Ancient Homo fossils found in Kenya

Finds add to skeletal diversity of early members of human genus

Fossil teeth from East Africa

ANCIENT MOUTHFUL  Researchers who discovered and analyzed a nearly complete set of 2-million-year-old fossil teeth from a lower jaw suspect that the East African find comes from an early member of the human genus, Homo habilis.

Courtesy of Deming Yang and Fred Grine

ST. LOUIS — Researchers have discovered fossils of three ancient members of the human genus, Homo, in East Africa. These finds add to an emerging picture of early Homo as an upright, relatively big-brained African crowd that included different species and body types.

In 2012 and 2013, a team led by Meave Leakey of Stony Brook University in New York unearthed all but one of the teeth from the lower jaw of an adult. The researchers estimate that the hominid lived about 2 million years ago based on previous dating of soil layers there. Another 2-million-year-old adult find consists of pieces of arm bones, a shoulder blade and an S-shaped, humanlike collar bone. A third adult specimen, from about 1.85 million years ago, includes partial arm bones and a nearly complete right foot. All were found in Kenya.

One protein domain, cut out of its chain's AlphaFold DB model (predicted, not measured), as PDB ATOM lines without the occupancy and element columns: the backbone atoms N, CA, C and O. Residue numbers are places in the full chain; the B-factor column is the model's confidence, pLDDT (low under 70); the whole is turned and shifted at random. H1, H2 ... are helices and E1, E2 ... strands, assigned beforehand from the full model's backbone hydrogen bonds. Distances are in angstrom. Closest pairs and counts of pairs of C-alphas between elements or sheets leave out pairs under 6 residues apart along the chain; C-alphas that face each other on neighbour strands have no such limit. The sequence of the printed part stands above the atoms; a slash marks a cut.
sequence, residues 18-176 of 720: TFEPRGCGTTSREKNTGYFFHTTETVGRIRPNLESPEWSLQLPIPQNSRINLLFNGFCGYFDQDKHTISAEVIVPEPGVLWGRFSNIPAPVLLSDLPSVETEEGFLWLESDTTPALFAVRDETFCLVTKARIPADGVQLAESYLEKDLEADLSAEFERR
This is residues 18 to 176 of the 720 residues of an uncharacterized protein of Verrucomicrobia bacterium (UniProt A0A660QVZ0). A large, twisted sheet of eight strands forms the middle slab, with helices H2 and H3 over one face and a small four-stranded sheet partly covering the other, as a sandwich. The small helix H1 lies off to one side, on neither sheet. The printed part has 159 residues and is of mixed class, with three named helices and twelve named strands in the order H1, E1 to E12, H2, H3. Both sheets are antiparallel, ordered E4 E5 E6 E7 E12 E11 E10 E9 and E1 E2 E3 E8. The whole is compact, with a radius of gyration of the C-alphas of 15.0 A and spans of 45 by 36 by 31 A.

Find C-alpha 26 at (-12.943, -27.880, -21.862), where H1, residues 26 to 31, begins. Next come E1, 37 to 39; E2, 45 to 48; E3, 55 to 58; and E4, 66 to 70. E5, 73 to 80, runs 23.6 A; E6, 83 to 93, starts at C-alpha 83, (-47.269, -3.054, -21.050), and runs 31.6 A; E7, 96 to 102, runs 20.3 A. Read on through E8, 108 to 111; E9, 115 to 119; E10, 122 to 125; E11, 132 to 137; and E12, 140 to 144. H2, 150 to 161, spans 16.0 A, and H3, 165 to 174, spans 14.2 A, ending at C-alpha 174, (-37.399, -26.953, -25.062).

The ancient teeth, which feature one of the largest canines of any ancient Homo find, probably come from a member of Homo habilis, an analysis led by Stony Brook’s William Jungers finds. Junger’s Stony Brook colleague Deming Yang presented the analysis March 27 at a meeting of the American Association of Physical Anthropologists.

Junger’s team says the two other finds may belong to Homo erectus. The 1.85-million-year-old fossils resemble those of 1.77-million-year-old fossils of H. erectus found in West Asia, Yang said. Analyses of a small, nearly complete foot from the 1.85-million-year-old Kenyan finds suggest that this individual stood only about 4 feet, 7 inches tall.

Editor’s note: This article was updated on April 3, 2015, to clarify details of the excavation and new analysis.

Bruce Bower has written about the behavioral sciences for Science News since 1984. He writes about psychology, anthropology, archaeology and mental health issues.

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